To mark the national famine commemoration day a famine walk was held in Drumshanbo on Sunday, September 11th 2016. The walk took place from St Patrick’s Church to the famine graveyard a short distance away, where a wreath was laid and a tree planted to the memory of the famine dead. The walk was organised by Bryan Ryan a student of Drumshanbo traditional music school run by Mossie Martin.
The walk consisted of over sixty people which included Sinn Fein councillor Brenden Barry and Nancy Woods of Drumshanbo Comhaltas as well as poets and musicians from around Leitrim, A bass drum played by Ronan McManus of the four Green fields flute band lead the walk as it made its way to the famine graveyard where over 500 victim’s of an Gorta Mor are buried. The graveyard was attached to the old pre emancipation Church of Murhaun which stood there in 1744 before St Patrick’s Church was built in 1851 closer to the village.
Fr. Frank Murray of St Patrick’s Church spoke of the importance of remembering the victims of the great hunger, a huge humanitarian disaster with well over a million deaths and millions emigrating, Fr. Frank reminded everyone that suffering still continues around the world and in our own country. A minute’s silence was held before the laying of the wreath by a local girl accompanied by Emma Benson of Drumshanbo secondary school on concertina playing an air.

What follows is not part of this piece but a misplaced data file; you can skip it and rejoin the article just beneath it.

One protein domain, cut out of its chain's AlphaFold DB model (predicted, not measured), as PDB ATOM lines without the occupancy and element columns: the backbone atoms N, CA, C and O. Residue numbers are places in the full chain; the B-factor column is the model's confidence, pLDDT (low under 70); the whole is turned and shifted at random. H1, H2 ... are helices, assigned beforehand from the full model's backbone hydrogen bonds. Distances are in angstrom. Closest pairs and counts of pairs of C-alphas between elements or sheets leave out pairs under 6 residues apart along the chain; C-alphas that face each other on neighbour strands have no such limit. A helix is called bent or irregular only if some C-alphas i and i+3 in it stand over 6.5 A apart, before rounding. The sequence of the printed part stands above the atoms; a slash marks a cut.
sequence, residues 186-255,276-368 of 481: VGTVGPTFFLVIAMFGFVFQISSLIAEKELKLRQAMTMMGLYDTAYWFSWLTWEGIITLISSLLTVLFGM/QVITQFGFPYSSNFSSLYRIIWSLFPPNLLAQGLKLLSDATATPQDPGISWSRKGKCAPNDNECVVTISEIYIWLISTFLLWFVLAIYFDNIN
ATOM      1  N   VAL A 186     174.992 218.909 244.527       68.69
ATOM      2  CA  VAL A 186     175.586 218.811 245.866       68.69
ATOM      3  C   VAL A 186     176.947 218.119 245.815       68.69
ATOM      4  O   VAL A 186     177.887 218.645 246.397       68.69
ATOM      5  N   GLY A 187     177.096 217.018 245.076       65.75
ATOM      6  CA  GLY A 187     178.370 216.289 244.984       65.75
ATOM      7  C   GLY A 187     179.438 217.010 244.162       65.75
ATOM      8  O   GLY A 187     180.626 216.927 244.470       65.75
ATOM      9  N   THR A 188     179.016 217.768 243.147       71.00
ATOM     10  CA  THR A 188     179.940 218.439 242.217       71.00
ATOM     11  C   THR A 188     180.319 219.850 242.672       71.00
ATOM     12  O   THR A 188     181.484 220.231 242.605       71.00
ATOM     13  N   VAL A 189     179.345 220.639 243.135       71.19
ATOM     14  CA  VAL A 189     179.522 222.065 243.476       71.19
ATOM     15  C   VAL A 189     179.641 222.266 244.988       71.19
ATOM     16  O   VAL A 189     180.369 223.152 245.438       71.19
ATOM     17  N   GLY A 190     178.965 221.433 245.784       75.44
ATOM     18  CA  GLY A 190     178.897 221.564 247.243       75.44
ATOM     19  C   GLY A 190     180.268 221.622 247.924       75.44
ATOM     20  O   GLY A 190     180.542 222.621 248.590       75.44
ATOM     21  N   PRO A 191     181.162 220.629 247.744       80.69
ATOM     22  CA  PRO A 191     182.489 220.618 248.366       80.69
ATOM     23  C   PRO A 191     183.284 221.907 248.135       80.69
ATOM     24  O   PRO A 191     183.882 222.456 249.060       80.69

Donal O’ Kelly spoke on behalf of Afri, outlining the importance of active remembrance with reflecting, understanding, empathising and alerting ourselves to injustices around the world especially to the refugee crisis and Irelands role in taking refugees. Mairead Ní Chathasaigh read words from Na Prataí Dubha and played Annach Cuain while Bryan Ryan planted an apple tree which was donated by Lough Key Garden Centre run by Gerald and Austin Mullarkey.
The ceremony finished with students of Drumshanbo traditional music course Mairead Ni Chathasaigh tin whistle, Grainne Ní Odhrain fiddle and Bryan Ryan guitar playing the Inis Oirr. Bryan Ryan spoke about the men, women and children who died between the years 1845-1851 and of many who died on the coffin ships; the fortunate ones were buried in graveyards many more died in ditches and fields or by the sea and lakeshore. Leitrim was one of the counties worst affected by the great starvation, a term Mary Robinson used to better describe the humanitarian disaster that happened to lreland in the 1840s, a country which had an abundance of food. It is planned that a similar active remembrance ceremony will take place in Drumshanbo in 2017.